Wide Angle

The Dark, Forgotten History of Coloring Books

A medium celebrated for its stress relief in quarantine has a more sinister side.

Old black-and-white photo of a little girl coloring in a coloring book
H. Armstrong Roberts/Getty Images

In these days of social distancing, I find myself drawn to the comfort of coloring books. I brighten the smile of bunnies having a picnic and blush the lips of two kissers. I animate the empty streets of San Jose and burnish the beams of the Eiffel Tower. Coloring books give life to my hopes for socialization and travel and can make my broken world seem whole, even if it’s just on the page, just for one moment.

I’m not alone. A recent New York Times article celebrated coloring’s ability to reduce anxieties (“repetitive strokes provide temporary relief from life stressors,” I tell myself over and over). Handsome Instagram people told me that it’s OK for grown-ups to color when stuck at home. Free coloring books “are taking over the internet” in this quarantine that comes and goes and seems to never end.

My moment came when a bright ad for a coloring app stalked me online for days. I installed it and flipped through the gallery of black-and-white drawings, ready to turn my finger into a brush, an eraser, a spray bottle. I could do it anytime, which means I did it all the time. I pinched my fingers out to zoom in and stayed within the boundaries, obsessively removing the pixels that splashed over, like the crumbs on a kitchen counter after dinner, wondering whether such activity had real benefits or was just something that brought me a minute closer to when I no longer would have to color books.

As I buried myself in these projects, my thoughts eventually darkened, for reasons that may be familiar to anyone with some art-history training. What if the recent popularity of coloring books comes not from the creativity they purportedly inspire, but from the submission they induce? This, after all, has been their mission from the start. It may be lost to the fans of coloring books that their success peaked in the 19th century, when such publications taught children how to behave. And obedience seems to be what many of us crave in these pandemic days.

The Little Folks Painting Book—often described as the first coloring book—invited one to paint the illustrations of songs and tales about the harms of waking up late, being selfish, or playing a trick on your well-mannered cousin. The last story of the book is particularly revealing. It is about a brother and sister who wish to fly away from their boring, secluded life and are magically held captive on flying carpets that take them on a journey that never ends, a Dantesque hell of punishment that comes with the warning: “Never be discontented, never wish for anything you cannot have.” Doesn’t this sum up what coloring books are about: Stay within the lines?

Historically, coloring has often been considered inferior to drawing. In Renaissance Florence, when artists dissected their differences as a way to show that they were not artisans but intellectuals mastering their craft, drawing was singled out as the artistic equivalent of thinking. Artists were expected to spend hours working out compositions because it is through them—where to place figures? how to draw them?—that they won praise.

Coloring did matter. Reddening the cheeks of figures brought the miracle of life to a work of art. Yet colors were applied at a second stage, a lesser stage, as shown by a Leonardo da Vinci sketch of a hanged renegade, next to which he listed the dyes of his fur-trimmed outfit.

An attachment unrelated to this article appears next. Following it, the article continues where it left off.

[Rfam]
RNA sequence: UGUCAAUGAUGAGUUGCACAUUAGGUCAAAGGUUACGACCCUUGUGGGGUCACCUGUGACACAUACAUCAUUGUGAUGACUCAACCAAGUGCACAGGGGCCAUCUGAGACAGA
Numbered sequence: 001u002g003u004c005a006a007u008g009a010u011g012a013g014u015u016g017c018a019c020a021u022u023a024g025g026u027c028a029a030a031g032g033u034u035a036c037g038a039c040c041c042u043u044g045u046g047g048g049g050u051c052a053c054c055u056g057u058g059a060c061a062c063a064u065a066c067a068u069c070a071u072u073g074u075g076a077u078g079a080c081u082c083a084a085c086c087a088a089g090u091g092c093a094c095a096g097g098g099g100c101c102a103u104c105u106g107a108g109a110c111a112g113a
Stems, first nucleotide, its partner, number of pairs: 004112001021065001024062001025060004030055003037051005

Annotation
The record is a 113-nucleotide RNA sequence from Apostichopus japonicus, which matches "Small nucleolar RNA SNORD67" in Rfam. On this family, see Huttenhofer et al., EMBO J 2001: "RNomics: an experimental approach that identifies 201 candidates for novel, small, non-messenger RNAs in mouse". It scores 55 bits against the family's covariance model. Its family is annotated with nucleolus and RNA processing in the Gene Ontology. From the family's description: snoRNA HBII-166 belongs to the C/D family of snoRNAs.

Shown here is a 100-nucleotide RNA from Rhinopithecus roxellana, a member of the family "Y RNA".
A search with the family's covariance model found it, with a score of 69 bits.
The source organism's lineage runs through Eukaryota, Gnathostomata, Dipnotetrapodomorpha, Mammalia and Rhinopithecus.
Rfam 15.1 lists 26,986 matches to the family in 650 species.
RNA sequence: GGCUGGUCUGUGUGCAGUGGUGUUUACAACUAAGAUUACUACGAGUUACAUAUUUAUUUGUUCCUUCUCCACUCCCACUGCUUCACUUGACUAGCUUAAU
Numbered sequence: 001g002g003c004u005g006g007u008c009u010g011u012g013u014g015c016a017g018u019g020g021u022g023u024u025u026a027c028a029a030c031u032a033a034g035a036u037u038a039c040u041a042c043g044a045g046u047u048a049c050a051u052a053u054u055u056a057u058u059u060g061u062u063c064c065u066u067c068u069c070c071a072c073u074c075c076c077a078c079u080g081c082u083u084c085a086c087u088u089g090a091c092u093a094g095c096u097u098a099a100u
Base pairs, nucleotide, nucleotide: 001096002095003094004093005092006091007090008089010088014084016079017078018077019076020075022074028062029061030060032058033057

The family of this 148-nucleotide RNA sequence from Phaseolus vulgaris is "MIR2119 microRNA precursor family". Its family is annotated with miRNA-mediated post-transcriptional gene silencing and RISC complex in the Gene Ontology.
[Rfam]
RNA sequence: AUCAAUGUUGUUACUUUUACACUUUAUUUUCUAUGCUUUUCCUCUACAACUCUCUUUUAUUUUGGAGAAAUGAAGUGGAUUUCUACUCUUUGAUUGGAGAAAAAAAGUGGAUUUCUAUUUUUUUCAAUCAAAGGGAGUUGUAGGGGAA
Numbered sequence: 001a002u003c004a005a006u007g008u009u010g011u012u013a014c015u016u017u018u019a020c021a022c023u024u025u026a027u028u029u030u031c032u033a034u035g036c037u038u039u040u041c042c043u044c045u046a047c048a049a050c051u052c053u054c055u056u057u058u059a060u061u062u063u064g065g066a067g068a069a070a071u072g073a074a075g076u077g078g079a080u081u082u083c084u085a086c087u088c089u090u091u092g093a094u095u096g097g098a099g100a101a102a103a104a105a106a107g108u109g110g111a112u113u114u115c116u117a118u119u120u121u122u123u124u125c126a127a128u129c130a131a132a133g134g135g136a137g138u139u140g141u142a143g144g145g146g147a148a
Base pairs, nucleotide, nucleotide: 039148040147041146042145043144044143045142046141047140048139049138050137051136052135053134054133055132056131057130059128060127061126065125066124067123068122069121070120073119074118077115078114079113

Such bifurcation was not lost on Henry Peacham, author of The Compleat Gentleman of 1622, perhaps the first book to advertise the benefits of coloring. Peacham believed that a well-educated gentleman had to master drawing. Still, he also recommended spending time coloring, “for the practice of the hand doth speedily instruct the mind, and strongly confirm the memory beyond anything else.” Which is to say: Painting is a way not to invent but to learn and internalize. In particular, Peacham recommended painting maps as a way to learn capital cities and geopolitical boundaries (this at a time when borders were more violently contested than today). He promoted coloring as a way to accept a world assembled by rulers, and not just accept it but to yearn for it and delight in its preservation. Coloring was for him, as it was becoming to me, a means to maintain the political status quo.

To color is to inhabit a world designed by others, to dwell in an environment where you are left with no options but to memorize what is already there. But I am in no need to be reminded of what a small, limited life feels like: I live it and am tired of it. I am even more tired of the tamed fantasies that coloring books want me to make my own. They are mostly consolatory, rather than empowering. In the early 1980s, we colored automobiles, the dreams of careerists. A few years ago, we colored Ryan Gosling, asking you out on a date. Today we color unicorns, campfires, and storefronts full of stuff.

After days of coloring these diminutive dreams, I came to see the energy I spent on it as dimming my capacity to imagine how a future can be conceived and built. So I deleted my app. And if in these days of stillness and isolation you are offered a coloring book, my suggestion is: Rip it up and reassemble its fragments as a collage. That is the true artistic outlet for those who do not want to accept the world as it is but want to make it wildly anew without depleting its resources.

What if Dear Abby was an investigative reporter? Check out How To! on Apple Podcasts or listen below to hear Charles Duhigg take on listeners’ toughest problems and, with the help of experts, find the answers they need.